Further report of the Secretary -General on the United Nations Disengagement Observer Force UNDOF

publisher: United Nations

Publishing date: 1975-11-27


As indicated in my report of 214 November 1975 on UNDOF (S/ 11883) , i visited the Middle East from 22 to 27 November 1975 . I arrived in Damascus during the afternoon of Saturdays 22 November, and stayed until Monday morning, 24 November. I met for several hours with President Hafez Al—Assad and Deputy Prime Minister and Foreign Minister Abdul Halim Khaddam. The substance of these discussions is outlined in Part I of this report. While in Damascus I also met the Chairman of the Palestine Liberation Organization, Mr. Yassir Arafat .

During the morning of 24November I arrived in Israel, where i stayed until 25 November. I had extensive talks in Jerusalem with Prime Minister Yitzhak Rabin and Foreign Minister Yigal Allon. During the meeting with Prime Minister Rabin Defense Minister Shimon Peres was also present . The main elements of these conversations are set out in Part Il.

On 25 November I arrived in Cairo where I had talks withnPresident Anwar el Sadat and Deputy Prime Minister and Foreign Minister Ismail Fahmy. At the talks with President Sadat Vice President Husni Mubarak and Foreign Minister Fahmy were also present.

On the morning of 26 November,I left Cairo for Beirut. On my arrival in Lebanon I had talks with President Suleiman Frangie and Prime Minister Rachid Karamé , At a luncheon offered by the President I met other members of the Lebanese cabinet

During the afternoon of 26 November ,I returned to Damascus where I had another round of meetings during the evening with President Assad and Foreign Minister Khaddam. The results of this meeting, which lasted several hours, are reflected in Part I.

During the morning of Thursday, 27 November, I left Damascus for London where I had talks with His Majesty King Hussein of Jordan and Prime Minister and Foreign Minister Zeid Al Rifai on the afternoon of the same day. In the evening of 27November I left London for New York.


President Assad expressed his strong disappointment that no progress has been made in the negotiating field with respect to Syria since May 1974 when UNDOF vas established. For this reason, Syria finds it difficult to approve the prolongation of UNDOF’s mandate without a corresponding prospect of progress in the negotiating process and does not want to engage in negotiations on further partial measures. Syria wishes the Security Council to deal with the substance of the Middle East problem, including the Palestinian questions. It will not participate in the Geneva Conference or any other forum of negotiation so long as the Palestine Liberation Organization is not a participant .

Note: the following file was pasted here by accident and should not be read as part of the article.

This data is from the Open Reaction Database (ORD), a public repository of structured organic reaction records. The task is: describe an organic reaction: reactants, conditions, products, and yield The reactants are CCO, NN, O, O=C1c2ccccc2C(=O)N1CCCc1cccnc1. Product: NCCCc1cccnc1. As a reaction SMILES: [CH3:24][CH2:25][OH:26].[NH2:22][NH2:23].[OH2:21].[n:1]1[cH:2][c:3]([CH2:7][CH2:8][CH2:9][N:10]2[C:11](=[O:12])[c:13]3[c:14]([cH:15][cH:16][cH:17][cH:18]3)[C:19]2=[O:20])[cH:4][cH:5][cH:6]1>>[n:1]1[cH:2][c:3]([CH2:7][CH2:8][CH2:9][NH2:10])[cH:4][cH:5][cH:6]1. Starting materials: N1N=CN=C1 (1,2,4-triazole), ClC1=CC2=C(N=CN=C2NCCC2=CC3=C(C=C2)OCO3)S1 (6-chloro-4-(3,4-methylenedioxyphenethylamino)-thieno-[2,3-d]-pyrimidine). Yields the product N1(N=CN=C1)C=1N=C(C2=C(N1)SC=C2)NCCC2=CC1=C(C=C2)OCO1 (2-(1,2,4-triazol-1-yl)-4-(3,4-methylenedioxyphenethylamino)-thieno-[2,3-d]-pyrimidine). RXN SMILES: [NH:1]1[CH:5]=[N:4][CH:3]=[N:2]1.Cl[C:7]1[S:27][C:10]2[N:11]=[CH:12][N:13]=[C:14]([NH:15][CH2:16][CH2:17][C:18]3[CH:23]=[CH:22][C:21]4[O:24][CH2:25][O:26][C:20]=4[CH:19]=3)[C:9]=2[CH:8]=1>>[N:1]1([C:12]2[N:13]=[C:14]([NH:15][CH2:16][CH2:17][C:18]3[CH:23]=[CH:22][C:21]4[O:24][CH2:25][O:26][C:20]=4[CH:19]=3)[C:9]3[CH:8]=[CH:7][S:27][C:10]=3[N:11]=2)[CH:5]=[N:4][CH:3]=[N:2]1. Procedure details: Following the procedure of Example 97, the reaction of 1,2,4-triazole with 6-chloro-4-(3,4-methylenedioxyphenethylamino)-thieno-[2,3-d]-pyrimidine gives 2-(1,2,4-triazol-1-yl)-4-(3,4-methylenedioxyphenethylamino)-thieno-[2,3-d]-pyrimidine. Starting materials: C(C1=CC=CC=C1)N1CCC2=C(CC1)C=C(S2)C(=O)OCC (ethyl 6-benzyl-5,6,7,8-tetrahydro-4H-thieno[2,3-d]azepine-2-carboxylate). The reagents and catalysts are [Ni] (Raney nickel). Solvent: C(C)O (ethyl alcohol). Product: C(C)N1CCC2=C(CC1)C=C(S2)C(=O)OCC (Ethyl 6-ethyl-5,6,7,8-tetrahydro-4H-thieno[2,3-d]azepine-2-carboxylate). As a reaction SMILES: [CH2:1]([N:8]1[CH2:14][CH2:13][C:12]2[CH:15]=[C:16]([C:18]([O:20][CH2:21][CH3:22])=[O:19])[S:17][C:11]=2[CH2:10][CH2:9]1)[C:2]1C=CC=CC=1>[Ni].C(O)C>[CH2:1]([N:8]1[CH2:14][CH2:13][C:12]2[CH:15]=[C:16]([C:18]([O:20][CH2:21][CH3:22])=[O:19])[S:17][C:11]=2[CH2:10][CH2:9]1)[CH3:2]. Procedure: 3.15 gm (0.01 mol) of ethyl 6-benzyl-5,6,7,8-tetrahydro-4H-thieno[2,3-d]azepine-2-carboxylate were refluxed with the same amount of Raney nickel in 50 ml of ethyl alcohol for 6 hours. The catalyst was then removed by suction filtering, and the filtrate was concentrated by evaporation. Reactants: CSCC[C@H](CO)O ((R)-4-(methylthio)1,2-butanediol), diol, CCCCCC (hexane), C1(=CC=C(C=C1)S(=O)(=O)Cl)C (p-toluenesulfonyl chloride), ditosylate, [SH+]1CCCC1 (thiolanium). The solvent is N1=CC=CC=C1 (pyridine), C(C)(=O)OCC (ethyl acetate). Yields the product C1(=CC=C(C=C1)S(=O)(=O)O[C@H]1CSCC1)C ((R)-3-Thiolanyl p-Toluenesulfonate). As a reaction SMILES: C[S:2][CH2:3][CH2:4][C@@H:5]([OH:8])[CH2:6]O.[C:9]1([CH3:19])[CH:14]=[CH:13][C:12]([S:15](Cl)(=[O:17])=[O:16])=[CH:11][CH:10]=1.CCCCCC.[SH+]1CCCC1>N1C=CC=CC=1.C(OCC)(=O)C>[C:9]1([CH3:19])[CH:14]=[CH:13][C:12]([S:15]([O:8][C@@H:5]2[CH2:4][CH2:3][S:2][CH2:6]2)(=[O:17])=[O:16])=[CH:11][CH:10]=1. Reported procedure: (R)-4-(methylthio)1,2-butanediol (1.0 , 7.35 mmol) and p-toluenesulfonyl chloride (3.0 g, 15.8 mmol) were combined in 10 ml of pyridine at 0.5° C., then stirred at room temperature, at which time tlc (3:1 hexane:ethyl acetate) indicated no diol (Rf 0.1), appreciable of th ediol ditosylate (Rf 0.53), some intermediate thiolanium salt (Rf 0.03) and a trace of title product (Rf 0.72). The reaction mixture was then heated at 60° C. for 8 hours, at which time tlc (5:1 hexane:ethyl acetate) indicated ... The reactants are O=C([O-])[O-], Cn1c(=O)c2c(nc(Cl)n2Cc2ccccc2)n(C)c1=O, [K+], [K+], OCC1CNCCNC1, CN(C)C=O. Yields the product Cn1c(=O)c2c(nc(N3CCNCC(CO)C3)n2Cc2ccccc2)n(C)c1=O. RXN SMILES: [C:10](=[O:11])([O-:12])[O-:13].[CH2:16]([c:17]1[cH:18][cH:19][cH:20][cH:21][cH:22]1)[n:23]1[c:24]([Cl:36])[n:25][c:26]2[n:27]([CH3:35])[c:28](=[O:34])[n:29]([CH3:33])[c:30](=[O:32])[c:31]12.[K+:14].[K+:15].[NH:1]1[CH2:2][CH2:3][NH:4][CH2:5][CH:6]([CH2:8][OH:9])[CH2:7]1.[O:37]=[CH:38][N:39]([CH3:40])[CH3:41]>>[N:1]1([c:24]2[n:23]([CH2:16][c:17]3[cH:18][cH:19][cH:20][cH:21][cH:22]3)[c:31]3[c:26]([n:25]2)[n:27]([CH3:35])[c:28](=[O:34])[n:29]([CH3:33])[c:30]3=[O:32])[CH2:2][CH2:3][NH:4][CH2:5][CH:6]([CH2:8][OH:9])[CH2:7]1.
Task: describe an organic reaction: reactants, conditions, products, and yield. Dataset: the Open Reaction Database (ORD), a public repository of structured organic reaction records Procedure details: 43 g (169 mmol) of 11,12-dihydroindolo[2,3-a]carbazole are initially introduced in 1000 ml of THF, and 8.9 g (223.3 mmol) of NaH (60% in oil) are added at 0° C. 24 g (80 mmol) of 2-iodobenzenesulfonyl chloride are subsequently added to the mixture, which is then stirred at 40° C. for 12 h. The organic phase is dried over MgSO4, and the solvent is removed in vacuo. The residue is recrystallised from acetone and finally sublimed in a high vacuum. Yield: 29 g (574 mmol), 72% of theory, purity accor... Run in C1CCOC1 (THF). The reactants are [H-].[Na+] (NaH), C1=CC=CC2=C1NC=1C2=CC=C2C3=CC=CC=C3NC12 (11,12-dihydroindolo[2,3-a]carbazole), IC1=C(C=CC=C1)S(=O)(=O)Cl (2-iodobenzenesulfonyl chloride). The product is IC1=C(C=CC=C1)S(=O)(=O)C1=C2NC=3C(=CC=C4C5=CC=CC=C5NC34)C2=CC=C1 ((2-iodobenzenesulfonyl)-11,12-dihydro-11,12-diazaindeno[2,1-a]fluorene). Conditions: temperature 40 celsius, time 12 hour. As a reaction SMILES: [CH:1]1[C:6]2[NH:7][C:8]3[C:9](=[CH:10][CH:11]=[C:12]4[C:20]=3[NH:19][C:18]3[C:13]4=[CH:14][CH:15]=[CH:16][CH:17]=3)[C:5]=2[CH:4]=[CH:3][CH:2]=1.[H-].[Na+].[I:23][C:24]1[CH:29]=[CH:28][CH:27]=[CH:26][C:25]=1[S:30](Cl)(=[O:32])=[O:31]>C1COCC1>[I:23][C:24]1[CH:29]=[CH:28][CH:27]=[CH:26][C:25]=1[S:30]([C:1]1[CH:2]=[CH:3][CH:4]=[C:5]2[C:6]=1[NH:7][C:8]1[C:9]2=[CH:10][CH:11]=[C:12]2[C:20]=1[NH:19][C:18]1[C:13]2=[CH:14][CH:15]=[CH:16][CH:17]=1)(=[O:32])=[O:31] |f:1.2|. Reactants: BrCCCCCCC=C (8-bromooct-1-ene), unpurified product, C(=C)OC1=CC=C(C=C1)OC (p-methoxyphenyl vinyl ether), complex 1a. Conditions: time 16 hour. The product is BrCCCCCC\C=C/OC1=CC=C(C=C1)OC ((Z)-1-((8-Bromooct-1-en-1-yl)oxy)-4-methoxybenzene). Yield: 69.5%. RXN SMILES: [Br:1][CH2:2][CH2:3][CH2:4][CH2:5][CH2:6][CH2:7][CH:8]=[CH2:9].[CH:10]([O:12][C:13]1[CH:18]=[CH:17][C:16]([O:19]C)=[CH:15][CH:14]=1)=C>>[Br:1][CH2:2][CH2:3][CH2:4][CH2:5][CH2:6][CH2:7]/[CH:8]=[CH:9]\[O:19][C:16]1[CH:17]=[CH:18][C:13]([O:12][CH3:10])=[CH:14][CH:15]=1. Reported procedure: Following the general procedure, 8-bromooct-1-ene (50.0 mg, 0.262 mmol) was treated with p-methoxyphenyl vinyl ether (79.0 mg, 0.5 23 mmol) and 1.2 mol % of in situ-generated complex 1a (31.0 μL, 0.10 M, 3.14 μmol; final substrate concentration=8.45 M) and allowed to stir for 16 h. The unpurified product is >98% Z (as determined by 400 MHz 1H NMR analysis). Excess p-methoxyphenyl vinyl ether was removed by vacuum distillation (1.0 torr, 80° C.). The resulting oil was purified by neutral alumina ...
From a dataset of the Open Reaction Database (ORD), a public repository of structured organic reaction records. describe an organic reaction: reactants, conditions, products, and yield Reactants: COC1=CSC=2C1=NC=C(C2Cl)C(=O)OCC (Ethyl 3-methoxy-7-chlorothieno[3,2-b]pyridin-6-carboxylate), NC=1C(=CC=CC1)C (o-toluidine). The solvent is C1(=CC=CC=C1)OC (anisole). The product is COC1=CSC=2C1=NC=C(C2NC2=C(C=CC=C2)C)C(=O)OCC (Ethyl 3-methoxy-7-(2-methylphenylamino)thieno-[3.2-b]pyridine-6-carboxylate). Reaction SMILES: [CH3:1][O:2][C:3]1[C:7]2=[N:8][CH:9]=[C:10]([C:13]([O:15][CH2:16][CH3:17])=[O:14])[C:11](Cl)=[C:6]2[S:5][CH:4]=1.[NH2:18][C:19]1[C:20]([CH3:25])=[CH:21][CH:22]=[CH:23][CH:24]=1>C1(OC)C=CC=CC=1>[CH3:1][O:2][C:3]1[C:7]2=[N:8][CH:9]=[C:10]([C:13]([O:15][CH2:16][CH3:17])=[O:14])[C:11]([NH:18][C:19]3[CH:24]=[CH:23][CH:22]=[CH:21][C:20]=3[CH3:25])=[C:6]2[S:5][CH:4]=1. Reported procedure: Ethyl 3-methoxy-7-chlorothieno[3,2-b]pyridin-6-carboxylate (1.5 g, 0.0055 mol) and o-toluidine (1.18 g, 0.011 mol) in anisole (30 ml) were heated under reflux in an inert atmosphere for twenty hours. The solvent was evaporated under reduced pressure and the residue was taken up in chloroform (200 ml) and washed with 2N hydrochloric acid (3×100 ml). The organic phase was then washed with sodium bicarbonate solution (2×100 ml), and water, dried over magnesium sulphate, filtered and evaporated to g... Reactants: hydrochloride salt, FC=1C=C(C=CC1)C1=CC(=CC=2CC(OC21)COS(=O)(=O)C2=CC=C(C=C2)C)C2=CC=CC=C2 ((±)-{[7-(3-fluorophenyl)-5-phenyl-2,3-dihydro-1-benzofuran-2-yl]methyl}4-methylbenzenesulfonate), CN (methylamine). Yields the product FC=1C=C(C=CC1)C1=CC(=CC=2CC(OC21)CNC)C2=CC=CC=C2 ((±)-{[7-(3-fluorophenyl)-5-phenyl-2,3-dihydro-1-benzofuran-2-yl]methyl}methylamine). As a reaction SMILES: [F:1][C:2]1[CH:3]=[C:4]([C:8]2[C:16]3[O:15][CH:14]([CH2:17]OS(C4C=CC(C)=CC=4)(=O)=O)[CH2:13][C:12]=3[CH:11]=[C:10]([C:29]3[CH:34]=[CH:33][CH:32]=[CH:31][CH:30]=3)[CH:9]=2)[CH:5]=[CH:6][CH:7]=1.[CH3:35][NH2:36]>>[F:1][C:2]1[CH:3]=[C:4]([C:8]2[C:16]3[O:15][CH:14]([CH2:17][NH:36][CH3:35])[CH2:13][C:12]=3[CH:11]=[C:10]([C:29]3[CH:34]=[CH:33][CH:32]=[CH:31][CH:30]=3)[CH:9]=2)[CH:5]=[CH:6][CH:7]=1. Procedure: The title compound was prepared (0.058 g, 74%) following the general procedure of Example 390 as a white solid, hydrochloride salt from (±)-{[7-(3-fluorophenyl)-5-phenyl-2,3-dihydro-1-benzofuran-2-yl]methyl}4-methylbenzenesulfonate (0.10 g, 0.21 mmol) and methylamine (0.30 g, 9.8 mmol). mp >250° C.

In the course of extensive discussions, the President declared his readiness to agree to a renewal of UNDOF ‘s mandate for another six—month period, combined with a specific provision that the Council will reconvene in January 1976 to held a substantive debate on the Middle East problem, including the Palestinian question, with the participation of representatives of the Palestine Liberation organization.


Israel holds views divergent from those of Syria with respect to the context of UNDOF mandate and as regards the participation of the Palestine Liberation Organization in Middle East negotiations.

Israel regards UNDOF as an integral part of the disengagement agreement between Israel and Syria signed in May 1974.

Israel remains opposed to linking the extension of UNDOF’s mandate to the form of further negotiations. However. it is willing to negotiate at any time with Syria, but not with the Palestine Liberation Organization. Once UNDOF’s mandate is prolonged, Israel is ready to participate in a reconvened Geneva Peace Conference on the understanding that only the original participants will be at the Conference.

Resolution 338 (1973) provides, in Israel’s view the basis for negotiations, and it therefore does not accept the Security Council as the negotiating body for the Middle East problem. Finally, Israel declared its agreement to the prolongation of UNDOF t s mandate for a further six—month period.


During my visits to Egypt and Lebanon I had most useful talks with the leaders of those countries. Since these talks were not directly related to the prolongation of the mandate of UNDOF, I do not consider it appropriate to elaborate on their content in the present report. This is also the case with regard to my talks with His Majesty King Hussein of Jordan and Prime Minister Zeid Al Rifai in London on 27 November.

These talks were most helpful and contributed considerably to my understanding of the over-all situation in the Middle East. I am grateful to the leaders of these countries for making possible this exchange of views.


It remains my considered opinion that the presence of UNDOF is essential not only to maintain quiet in the Israel—Syria sector but also to provide an atmosphere conducive to further negotiating efforts. In the light of my consultations in the area with the parties concerned, I therefore propose the extension of UNDOF ‘s mandate for a further six—month period. This proposal is made on the assumption that the Council will reach agreement on a corresponding decision, taking due account of the positions put forward by the parties, as described in the preceding paragraphs

I wish to assure the members of the Council that I shall not fail to continue my efforts, in close co—operation with the parties, to assist in the search for a just and durable peace in the Middle East.